The High Performance Wireless Research and Education Network (HPWREN)

submitted by: Hans

The High Performance Wireless Research and Education Network (HPWREN) is a National Science Foundation funded network research project, which also functions as a collaborative interdisciplinary and multi-institutional cyberinfrastructure for research, education, and first responder activities. The program includes the creation, demonstration, and evaluation of a non-commercial, prototype, high-performance, wide-area, wireless network in San Diego, Riverside, and Imperial counties.

Keepers of the Flam

submitted by: DakinHenderson

This is a portrait of an ecological study on Flammulated Owls, being conducted in Colorado by Brian Linkhart. The film investigates all aspects of the study: the science, the people, the setting, and the birds themselves. This version is condensed to 15 minutes from the original length of 38 minutes. For the full-length version please contact dakinhenderson@gmail.com.

Saving the Tijuana Estuary

submitted by: ucsandiego

The estuary stands as the last barrier between the Pacific Ocean and pollution. Its mix of plants and silt acts as a filter that purifies inland rain and flood waters before they reach the ocean. The beaches of Imperial Beach are closed about 180 days every year. Without the estuary, they would be closed year round.

Big City, Little Prairies

submitted by: partspermillion
Are you a member of the ESA Student Section? To vote for this film (film #3) as Student's Choice in the 2008 Student Ecofilm Awards ( http://www.esa.org/students/section/?q=node/51 ) please send your email vote as formatted below: To: salguero@sas.upenn.edu Subject: ESA Student Section SEAs Choice Award vote Body: Vote #3 If you are not yet a member of the student section, you can join easily! Click on the following link and follow the instructions (...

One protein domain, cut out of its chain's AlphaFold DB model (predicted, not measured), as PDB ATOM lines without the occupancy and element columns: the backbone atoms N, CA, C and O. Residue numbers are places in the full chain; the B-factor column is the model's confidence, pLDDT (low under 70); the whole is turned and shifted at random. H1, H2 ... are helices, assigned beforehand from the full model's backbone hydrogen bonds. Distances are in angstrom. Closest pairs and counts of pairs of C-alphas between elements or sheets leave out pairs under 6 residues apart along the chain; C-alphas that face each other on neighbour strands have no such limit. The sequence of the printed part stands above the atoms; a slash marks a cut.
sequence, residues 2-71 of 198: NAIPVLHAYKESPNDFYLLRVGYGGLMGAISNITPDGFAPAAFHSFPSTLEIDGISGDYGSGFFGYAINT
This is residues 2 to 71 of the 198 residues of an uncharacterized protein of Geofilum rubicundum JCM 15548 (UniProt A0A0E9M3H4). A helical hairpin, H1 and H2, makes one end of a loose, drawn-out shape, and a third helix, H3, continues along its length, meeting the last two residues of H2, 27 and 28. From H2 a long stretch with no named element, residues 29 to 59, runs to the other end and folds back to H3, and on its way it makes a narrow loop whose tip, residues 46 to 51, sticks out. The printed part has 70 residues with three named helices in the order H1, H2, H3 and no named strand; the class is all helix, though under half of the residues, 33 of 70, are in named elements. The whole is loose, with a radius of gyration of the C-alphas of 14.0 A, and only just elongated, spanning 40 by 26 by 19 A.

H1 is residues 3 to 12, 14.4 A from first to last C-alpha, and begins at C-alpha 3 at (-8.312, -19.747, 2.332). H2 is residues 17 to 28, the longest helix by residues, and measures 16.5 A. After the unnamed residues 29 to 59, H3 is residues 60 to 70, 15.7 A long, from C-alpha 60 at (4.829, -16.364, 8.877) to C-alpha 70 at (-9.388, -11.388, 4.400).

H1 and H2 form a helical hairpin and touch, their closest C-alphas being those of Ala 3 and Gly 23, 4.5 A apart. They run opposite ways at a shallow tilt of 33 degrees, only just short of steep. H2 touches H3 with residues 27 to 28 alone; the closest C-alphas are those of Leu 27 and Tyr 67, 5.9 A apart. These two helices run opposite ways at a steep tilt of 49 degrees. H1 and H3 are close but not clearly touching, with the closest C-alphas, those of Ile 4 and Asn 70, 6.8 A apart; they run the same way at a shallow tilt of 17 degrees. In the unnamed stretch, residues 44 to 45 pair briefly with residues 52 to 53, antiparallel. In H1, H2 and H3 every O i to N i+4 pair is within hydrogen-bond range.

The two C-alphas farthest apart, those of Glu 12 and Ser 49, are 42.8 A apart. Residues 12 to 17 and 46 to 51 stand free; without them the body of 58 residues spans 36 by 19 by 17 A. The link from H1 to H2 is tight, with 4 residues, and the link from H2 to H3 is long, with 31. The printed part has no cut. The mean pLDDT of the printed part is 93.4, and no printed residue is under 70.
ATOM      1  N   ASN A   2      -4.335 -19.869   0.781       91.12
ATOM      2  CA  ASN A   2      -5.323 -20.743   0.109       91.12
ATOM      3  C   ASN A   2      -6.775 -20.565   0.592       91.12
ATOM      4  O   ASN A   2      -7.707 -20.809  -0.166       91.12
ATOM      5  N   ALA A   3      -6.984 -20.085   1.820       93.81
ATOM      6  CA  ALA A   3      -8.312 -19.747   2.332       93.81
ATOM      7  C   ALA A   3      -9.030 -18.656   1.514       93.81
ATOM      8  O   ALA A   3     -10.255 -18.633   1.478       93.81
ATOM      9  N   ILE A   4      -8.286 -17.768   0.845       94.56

The Beach of the Future

Building upon a legacy of coastal science at Scripps, high-tech tools are opening new avenues for researchers to track sand movements and further explain beach systems.

Spiranthes praecox Rich.

submitted by: Timothy M. Jones
Spiranthes praecox, greenvein lady's tresses, is an orchid native to eastern North America, from eastern Texas to New Jersey. Though many members of the genus are difficult to identify, this species is readily distinguished by the green veins on the lip of the flower. A yellow veined form is also known (C.J. Sheviak and P.M. Brown. In: Flora of North America. Vol 26, 2002). Plant 15-80 cm tall; with mostly linear leaves (1 - 5 mm wide) often hidden in leaf litter; inflorescence...